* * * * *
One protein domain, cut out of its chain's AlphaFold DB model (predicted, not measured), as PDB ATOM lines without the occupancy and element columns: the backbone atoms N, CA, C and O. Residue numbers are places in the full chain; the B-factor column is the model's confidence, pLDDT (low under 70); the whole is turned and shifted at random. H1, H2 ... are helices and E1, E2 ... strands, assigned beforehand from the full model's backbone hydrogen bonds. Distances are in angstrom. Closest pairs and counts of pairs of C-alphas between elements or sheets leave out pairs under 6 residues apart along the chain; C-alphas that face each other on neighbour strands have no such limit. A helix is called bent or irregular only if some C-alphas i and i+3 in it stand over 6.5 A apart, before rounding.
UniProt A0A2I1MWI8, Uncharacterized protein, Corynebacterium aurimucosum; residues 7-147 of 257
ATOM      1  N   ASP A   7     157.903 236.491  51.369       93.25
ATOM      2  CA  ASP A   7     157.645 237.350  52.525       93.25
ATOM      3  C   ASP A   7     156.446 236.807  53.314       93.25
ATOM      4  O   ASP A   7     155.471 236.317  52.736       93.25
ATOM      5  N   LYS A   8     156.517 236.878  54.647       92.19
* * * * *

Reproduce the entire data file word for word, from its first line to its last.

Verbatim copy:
One protein domain, cut out of its chain's AlphaFold DB model (predicted, not measured), as PDB ATOM lines without the occupancy and element columns: the backbone atoms N, CA, C and O. Residue numbers are places in the full chain; the B-factor column is the model's confidence, pLDDT (low under 70); the whole is turned and shifted at random. H1, H2 ... are helices and E1, E2 ... strands, assigned beforehand from the full model's backbone hydrogen bonds. Distances are in angstrom. Closest pairs and counts of pairs of C-alphas between elements or sheets leave out pairs under 6 residues apart along the chain; C-alphas that face each other on neighbour strands have no such limit. A helix is called bent or irregular only if some C-alphas i and i+3 in it stand over 6.5 A apart, before rounding.
UniProt A0A2I1MWI8, Uncharacterized protein, Corynebacterium aurimucosum; residues 7-147 of 257
ATOM      1  N   ASP A   7     157.903 236.491  51.369       93.25
ATOM      2  CA  ASP A   7     157.645 237.350  52.525       93.25
ATOM      3  C   ASP A   7     156.446 236.807  53.314       93.25
ATOM      4  O   ASP A   7     155.471 236.317  52.736       93.25
ATOM      5  N   LYS A   8     156.517 236.878  54.647       92.19